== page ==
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Why not giving a fuck helps you to overcome negative experiences

We’ve all had those days, months and even years, when there is so much baggage and pressure on you to do something, to care or to think of that it just feels all too much.

A prime example is Mohamed Salah during the recent FIFA World Cup.

Extreme pressure put him at a disadvantage, other than his own injury, and too much focus shifted from the national team to put it all on his shoulders. It would make sense that after such a heavy-duty burden, Mo Salah would be looking for ways to relax before the next big championship of his career.

Recently, Mo Salah was seen reading the Arabic version of “The Subtle Art of Not Giving A Fuck” by Mark Manson.

So, we took a look at the book to see what it really means to not give a —-.

*So that we won’t have to keep leaving you with dashes, we’ll be switching the words with Football*


The struggle is real, and should be real

Manson immediately narrows in on a bullseye. The unrealistic positive expectations and conventional life advice often given to use are a lie. They don’t help, they instead emphasize what you already believe is wrong with you.

“The desire for more positive experience is itself a negative experience. And, paradoxically, the acceptance of one’s negative experience is itself a positive experience.”

Manson continues to point out the main issue. A reason that could explain why people are now more often described as depressive and shallow, and even alludes to the internet and social media’s strong influence on the matter.

He goes on to explain that

“Everything worthwhile in life is won through surmounting the associated negative experience.

The avoidance of suffering is a form of suffering. The avoidance of struggle is a struggle. The denial of failure is a failure. Hiding what is shameful is itself a form of shame.”

He argues that our new cultural norm is obsessed about with unrealistic positive expectations, which has led to us giving footballs about everything. And when you give a football about everything, you feel entitled and believe everyone should give a football about you; that you should be rich, happy, and have everything going for you.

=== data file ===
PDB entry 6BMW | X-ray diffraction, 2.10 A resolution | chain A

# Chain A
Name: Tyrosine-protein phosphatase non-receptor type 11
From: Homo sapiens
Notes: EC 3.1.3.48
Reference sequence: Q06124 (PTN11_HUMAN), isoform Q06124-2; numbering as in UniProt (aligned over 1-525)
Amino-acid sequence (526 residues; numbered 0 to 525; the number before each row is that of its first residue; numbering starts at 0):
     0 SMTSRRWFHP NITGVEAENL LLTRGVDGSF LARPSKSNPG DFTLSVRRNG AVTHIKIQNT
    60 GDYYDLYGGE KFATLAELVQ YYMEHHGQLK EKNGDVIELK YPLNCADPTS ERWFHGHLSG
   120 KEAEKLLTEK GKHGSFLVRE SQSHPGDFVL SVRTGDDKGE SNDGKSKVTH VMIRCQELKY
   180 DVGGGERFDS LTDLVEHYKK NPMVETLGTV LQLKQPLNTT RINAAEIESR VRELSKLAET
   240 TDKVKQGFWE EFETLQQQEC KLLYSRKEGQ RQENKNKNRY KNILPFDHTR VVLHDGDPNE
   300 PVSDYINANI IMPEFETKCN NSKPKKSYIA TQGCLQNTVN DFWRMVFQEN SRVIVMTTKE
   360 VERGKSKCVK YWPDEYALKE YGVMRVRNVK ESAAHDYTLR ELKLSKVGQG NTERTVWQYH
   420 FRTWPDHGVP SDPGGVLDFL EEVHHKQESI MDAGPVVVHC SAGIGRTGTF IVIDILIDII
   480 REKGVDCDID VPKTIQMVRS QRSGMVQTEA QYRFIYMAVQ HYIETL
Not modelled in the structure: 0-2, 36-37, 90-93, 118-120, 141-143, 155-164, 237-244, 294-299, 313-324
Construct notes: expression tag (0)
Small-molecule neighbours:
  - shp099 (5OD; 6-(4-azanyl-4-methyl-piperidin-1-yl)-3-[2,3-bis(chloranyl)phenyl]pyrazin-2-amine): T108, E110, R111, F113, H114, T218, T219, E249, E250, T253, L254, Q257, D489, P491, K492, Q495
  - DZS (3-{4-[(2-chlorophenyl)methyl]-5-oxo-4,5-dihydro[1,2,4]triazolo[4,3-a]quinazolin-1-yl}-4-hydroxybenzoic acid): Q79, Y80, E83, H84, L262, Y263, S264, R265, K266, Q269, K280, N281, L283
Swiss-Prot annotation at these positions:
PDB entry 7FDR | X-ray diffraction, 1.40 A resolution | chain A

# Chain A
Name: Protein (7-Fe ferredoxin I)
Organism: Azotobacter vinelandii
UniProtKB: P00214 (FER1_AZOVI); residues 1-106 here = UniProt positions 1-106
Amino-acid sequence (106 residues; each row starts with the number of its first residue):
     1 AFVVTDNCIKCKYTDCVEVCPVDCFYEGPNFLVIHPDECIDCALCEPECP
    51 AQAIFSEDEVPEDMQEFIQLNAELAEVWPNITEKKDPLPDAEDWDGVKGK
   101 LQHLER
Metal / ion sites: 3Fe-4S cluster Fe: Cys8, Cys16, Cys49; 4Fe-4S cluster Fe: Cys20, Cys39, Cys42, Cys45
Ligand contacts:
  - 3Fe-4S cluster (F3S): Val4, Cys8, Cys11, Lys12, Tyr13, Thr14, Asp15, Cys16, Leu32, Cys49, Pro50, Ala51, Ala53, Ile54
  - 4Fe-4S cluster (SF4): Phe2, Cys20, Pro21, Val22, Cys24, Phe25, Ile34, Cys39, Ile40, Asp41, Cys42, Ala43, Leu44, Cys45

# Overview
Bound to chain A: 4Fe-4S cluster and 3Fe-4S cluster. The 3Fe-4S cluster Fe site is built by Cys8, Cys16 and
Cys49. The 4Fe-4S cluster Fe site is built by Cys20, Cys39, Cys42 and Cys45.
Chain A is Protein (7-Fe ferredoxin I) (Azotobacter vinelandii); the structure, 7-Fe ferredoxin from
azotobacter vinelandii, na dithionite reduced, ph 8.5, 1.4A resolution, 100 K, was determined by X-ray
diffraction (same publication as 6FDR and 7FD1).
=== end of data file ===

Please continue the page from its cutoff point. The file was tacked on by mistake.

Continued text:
Since all of these emphasize the things you lack or see as a failure, it turns into a cycle in which you continue to feel lacking called the “Feedback Loop of Hell.”

Within 10 pages, Manson has already described what could be the underlying issue in today’s society, offers truth in an offense manner that enables him to hit home to many of the younger generation, and already has you questioning yourself and your own motives.


The Subtle Art

Early on in the book, Manson shuts down people who judged his book’s cover and title in one go.

“When most people envision giving no [footballs] whatsoever, they imagine a kind of serene indifference to everything, a calm that weathers all storms. They imagine and aspire to be a person who is shaken by nothing and caves in to no one.

There’s a name for a person who finds no emotion or meaning in anything: a psychopath. Why you would want to emulate a psychopath[?]”

This book isn’t about simply not caring about everything or nothing, it is about not caring and letting go of things that are not important to you and your values.

Manson isn’t writing a self-help book that holds your hand, he writes a book that will slap you back into your earthly body so you can help yourself.

Manson argues that fear, suffering and struggle are evolutionary traits, inbuilt in us to ensure we have reasons to innovate, change and move forward.

“This is the most simple and basic component of life: our struggles determine our successes. Our problems birth our happiness, along with slightly better, slightly upgraded problems.”

A main point of the book is acceptance. Such as the acceptance of choosing your own suffering.

It is also about accepting that life will always have problems.

Solving problems creates more problems, Manson states, because problems don’t stop, they upgrade.

He gives a great example with the world’s 4th richest man, Warren Buffett. Everyone has money problems, but would you rather have a poor man’s money problems or Buffett’s?

Our favorite two quotes from this portion of the book are “Don’t hope for life without problems… hope for a life full of good ones,” and

“True happiness occurs only when you find the problems you enjoy having and enjoy solving.”


Responsibility and Acceptance

The Subtle Art of Not Giving a —- is an interesting read for the not so easily offended, and really strikes at core issues, within the core of our personalities even.

It asks us to accept that we must go through negative experiences in order to appreciate the positive.  It asks us to take responsibility of our problems and our choices on how we react to them. It makes us look at what we consider our main values and encourages us to change them into values that we can control.

Manson explains, through various stories, that your problems both liberate and debilitate you. But, it is your choice, your responsibility, as to how it will affect you.

“For something to go right, something must go wrong. For change to happen, you must be wrong about something.”

This book isn’t about being crude or mean, but about focus, discipline and prioritizing what matters and what shouldn’t.

Marketers with a lot on their plate can emphasize with this book, as it becomes crucial to prioritize what’s important and drown out the rest. But why keep that skill in the office, when your personal life could use it as well?

We highly recommend the book as a weekend read while on holiday, to pick yourself up from a rough few weeks of work.

Have you read it? Let us know what you think in the comments.

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